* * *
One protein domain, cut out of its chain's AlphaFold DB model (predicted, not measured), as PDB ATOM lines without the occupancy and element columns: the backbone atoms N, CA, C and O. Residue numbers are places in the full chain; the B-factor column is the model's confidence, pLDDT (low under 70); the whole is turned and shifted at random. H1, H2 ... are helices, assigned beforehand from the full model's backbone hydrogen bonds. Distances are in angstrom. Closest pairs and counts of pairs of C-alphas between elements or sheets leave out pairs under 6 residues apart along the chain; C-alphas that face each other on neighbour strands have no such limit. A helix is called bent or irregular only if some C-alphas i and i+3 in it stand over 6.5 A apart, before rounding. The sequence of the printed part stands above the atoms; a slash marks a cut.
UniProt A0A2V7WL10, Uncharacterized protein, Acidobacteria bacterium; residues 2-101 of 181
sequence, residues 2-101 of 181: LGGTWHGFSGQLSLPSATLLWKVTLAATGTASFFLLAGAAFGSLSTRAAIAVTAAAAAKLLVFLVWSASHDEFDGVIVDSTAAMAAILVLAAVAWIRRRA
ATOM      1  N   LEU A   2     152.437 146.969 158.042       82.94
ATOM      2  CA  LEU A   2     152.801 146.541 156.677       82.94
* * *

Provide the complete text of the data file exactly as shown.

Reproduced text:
One protein domain, cut out of its chain's AlphaFold DB model (predicted, not measured), as PDB ATOM lines without the occupancy and element columns: the backbone atoms N, CA, C and O. Residue numbers are places in the full chain; the B-factor column is the model's confidence, pLDDT (low under 70); the whole is turned and shifted at random. H1, H2 ... are helices, assigned beforehand from the full model's backbone hydrogen bonds. Distances are in angstrom. Closest pairs and counts of pairs of C-alphas between elements or sheets leave out pairs under 6 residues apart along the chain; C-alphas that face each other on neighbour strands have no such limit. A helix is called bent or irregular only if some C-alphas i and i+3 in it stand over 6.5 A apart, before rounding. The sequence of the printed part stands above the atoms; a slash marks a cut.
UniProt A0A2V7WL10, Uncharacterized protein, Acidobacteria bacterium; residues 2-101 of 181
sequence, residues 2-101 of 181: LGGTWHGFSGQLSLPSATLLWKVTLAATGTASFFLLAGAAFGSLSTRAAIAVTAAAAAKLLVFLVWSASHDEFDGVIVDSTAAMAAILVLAAVAWIRRRA
ATOM      1  N   LEU A   2     152.437 146.969 158.042       82.94
ATOM      2  CA  LEU A   2     152.801 146.541 156.677       82.94